Jacob no longer saw the promised blessings as solely referring to him personally having a prosperous time in the promised land; he joyfully looked forward to the future Kingdom. He says that he now realizes that his blessings (of forgiveness and the subsequent hope of the Kingdom) are greater than the blessings of the everlasting mountains (49:26 RV mg.); he saw the spiritual side of his blessings as more significant than the material aspect. Despite the fact that the promises were primarily fulfilled in the peace and prosperity he and his seed enjoyed at the end (Gen. 48:4 "multitude" s.w. 47:27; 35:11; 28:3), Jacob doesn't emphasize this fact as he could have done; instead, he looks to the future, ultimate fulfilments. He looked back on his life as a "pilgrimage", a series of temporary abodes on the way to something permanent, i.e. the future Kingdom (Gen. 47:9).

They will be on the head of Joseph, on the crown of the head of him who was separated from his brothers- This may not simply be a statement to the effect that Joseph was separate from his brothers. He was literally 'Nazirited', consecrated, from among his brothers; this could be a reference to how he was the family priest, wearing the coat of many colours; and how he was clearly consecrated by God as well to be the family's saviour.


Gen 49:27 Benjamin is a ravenous wolf. In the morning he will devour the prey. At evening he will divide the spoil- "In the morning he shall devour the prey" (49:27) connects with the promises that Messiah's second coming would be the true morning (Is. 60:1; Mal. 4:1,2); this was the day when Benjamin would have his true blessing. Many of Jacob's blessings of his sons contain some reference to Christ's future work, e.g. "he shall divide the spoil" (49:27); "he whom thy brethren shall praise" (49:8 = Rev. 5:5). Jacob describes Judah's Messianic descendant as "my son"; he eagerly looked ahead to the Lord Jesus as fulfilment of the promised Messianic seed. He perhaps saw that the multitudinous seed he had been promised was in fact an intensive plural, referring to the one great Messianic seed.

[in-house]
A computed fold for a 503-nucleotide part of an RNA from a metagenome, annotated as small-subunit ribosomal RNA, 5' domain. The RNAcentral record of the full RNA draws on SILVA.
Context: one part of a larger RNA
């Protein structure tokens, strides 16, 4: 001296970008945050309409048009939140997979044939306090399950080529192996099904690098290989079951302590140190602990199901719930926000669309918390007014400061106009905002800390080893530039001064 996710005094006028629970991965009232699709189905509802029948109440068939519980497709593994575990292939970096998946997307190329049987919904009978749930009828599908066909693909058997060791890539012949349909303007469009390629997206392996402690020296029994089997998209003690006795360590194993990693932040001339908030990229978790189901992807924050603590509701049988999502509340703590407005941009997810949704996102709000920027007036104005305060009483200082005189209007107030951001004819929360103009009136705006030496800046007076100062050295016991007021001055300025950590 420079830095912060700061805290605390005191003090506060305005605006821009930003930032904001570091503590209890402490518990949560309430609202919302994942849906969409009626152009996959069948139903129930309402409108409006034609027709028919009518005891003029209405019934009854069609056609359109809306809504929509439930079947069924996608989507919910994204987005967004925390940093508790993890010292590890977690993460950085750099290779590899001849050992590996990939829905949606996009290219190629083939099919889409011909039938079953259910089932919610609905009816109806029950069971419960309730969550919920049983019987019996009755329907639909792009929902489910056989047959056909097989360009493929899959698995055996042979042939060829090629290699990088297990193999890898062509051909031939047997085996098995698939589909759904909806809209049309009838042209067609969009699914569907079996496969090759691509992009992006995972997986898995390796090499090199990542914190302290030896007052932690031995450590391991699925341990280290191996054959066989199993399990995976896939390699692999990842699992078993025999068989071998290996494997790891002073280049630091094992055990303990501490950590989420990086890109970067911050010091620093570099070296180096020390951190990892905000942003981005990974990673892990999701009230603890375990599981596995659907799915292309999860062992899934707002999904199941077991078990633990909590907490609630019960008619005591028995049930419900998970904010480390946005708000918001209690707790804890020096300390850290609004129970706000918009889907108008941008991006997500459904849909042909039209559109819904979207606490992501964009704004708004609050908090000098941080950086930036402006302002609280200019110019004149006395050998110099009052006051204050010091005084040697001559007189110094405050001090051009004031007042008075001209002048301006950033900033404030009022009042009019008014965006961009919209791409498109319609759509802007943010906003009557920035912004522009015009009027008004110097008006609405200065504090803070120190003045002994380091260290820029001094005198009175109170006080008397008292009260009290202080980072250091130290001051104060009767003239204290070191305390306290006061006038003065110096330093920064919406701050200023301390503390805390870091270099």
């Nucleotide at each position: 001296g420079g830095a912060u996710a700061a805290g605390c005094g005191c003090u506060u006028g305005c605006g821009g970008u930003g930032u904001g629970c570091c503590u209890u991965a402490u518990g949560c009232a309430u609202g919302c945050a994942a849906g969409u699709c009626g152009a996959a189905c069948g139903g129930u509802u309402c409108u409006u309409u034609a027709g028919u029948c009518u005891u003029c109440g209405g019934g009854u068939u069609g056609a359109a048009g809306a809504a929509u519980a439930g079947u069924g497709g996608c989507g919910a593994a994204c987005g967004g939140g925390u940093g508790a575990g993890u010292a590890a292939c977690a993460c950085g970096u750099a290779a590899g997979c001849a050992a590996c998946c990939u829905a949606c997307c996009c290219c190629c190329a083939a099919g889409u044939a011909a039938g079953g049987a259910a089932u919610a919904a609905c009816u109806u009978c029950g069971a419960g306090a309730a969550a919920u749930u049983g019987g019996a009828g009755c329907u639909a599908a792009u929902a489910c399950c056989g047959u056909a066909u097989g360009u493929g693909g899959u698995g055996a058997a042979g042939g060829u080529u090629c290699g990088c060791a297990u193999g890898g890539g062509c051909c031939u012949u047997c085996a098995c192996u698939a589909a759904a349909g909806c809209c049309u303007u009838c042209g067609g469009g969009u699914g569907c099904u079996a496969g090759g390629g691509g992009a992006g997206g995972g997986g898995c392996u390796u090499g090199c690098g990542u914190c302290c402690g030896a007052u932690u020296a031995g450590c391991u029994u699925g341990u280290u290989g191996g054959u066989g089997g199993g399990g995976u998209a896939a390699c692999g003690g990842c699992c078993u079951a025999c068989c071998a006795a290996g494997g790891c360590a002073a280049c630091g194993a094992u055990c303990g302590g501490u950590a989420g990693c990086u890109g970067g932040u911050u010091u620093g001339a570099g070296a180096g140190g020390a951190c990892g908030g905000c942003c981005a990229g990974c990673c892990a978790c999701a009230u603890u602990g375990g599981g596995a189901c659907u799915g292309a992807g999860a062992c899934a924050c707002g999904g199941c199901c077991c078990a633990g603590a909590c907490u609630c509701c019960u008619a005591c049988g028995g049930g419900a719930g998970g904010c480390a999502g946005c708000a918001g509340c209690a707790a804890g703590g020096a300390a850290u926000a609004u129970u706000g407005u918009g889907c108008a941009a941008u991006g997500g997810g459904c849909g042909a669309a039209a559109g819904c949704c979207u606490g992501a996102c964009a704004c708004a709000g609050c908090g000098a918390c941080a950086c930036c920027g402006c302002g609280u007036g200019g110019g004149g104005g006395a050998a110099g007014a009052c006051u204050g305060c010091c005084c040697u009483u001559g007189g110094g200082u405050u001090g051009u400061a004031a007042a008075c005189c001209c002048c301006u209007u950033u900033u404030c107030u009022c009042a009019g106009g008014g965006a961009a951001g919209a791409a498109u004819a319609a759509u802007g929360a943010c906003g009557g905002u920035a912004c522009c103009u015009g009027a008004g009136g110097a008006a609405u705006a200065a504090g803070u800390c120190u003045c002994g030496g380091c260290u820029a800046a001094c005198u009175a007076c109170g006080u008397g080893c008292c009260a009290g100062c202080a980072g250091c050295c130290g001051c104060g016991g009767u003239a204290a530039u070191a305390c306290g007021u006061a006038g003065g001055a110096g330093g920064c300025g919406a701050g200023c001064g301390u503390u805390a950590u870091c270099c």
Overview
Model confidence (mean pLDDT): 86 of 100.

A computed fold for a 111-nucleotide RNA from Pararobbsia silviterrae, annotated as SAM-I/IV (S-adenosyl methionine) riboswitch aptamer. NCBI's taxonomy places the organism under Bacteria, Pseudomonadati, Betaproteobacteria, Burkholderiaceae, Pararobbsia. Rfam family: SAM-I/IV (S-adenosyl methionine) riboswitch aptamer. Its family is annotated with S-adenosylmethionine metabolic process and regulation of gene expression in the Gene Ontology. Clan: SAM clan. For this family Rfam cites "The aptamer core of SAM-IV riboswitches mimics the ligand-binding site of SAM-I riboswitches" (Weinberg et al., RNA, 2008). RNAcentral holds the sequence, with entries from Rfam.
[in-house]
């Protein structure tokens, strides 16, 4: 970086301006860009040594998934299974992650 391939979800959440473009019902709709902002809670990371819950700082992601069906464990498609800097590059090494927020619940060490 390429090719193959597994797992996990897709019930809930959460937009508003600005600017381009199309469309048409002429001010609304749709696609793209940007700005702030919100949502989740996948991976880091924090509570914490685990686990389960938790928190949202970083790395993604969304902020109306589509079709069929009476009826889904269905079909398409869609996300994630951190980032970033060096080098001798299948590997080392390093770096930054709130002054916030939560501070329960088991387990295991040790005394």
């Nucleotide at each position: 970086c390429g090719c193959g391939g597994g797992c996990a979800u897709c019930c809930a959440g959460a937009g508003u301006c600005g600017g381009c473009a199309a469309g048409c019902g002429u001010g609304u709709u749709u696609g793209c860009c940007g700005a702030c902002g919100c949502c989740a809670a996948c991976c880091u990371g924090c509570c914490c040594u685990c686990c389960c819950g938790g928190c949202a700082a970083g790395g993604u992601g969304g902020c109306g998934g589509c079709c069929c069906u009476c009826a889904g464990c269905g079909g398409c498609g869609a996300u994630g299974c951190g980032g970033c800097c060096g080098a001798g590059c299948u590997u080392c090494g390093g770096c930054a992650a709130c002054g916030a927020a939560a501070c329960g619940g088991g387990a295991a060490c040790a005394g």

Or perhaps Jacob was angry with Benjamin, the 'son of my right hand' who had become firstborn after Joseph disappeared. The GNB translates more bluntly: "Benjamin is like a vicious wolf. Morning and evening he kills and devours". Maybe this is some reference to an unrecorded military encounter (as in :9 and Gen. 48:22) where Benjamin, although young, had acted with great brutality. Jacob would be raising this issue as a reason for not now seeing him as the firstborn.

 


Gen 49:28 All these are the twelve tribes of Israel, and this is what their father spoke to them and blessed them. He blessed everyone according to his blessing- GNB has it about right: "These are the twelve tribes of Israel, and this is what their father said as he spoke a suitable word of farewell to each son". And yet only Judah and Joseph got any real blessing; Jacob's attitude with most of the other sons was to raise issues from the past and curse them because of them, being quite insolent to some of them, e.g. "Issachar is no better than a donkey". And he tells Simeon and Levi that he is nothing to do with them. What was intended to be a time of blessing, he turned into cursing. When God had graciously turned his cursings into blessings for him, and Jacob himself realizes that he has been so amazingly blessed himself. It was a sad end, and yet Jacob still shall be saved, and God is still the God of Jacob. None of us will attain moral perfection by the time we die, and so in essence we are like Jacob, dying in hope of grace, in immaturity, not having got as far as we ought to have done.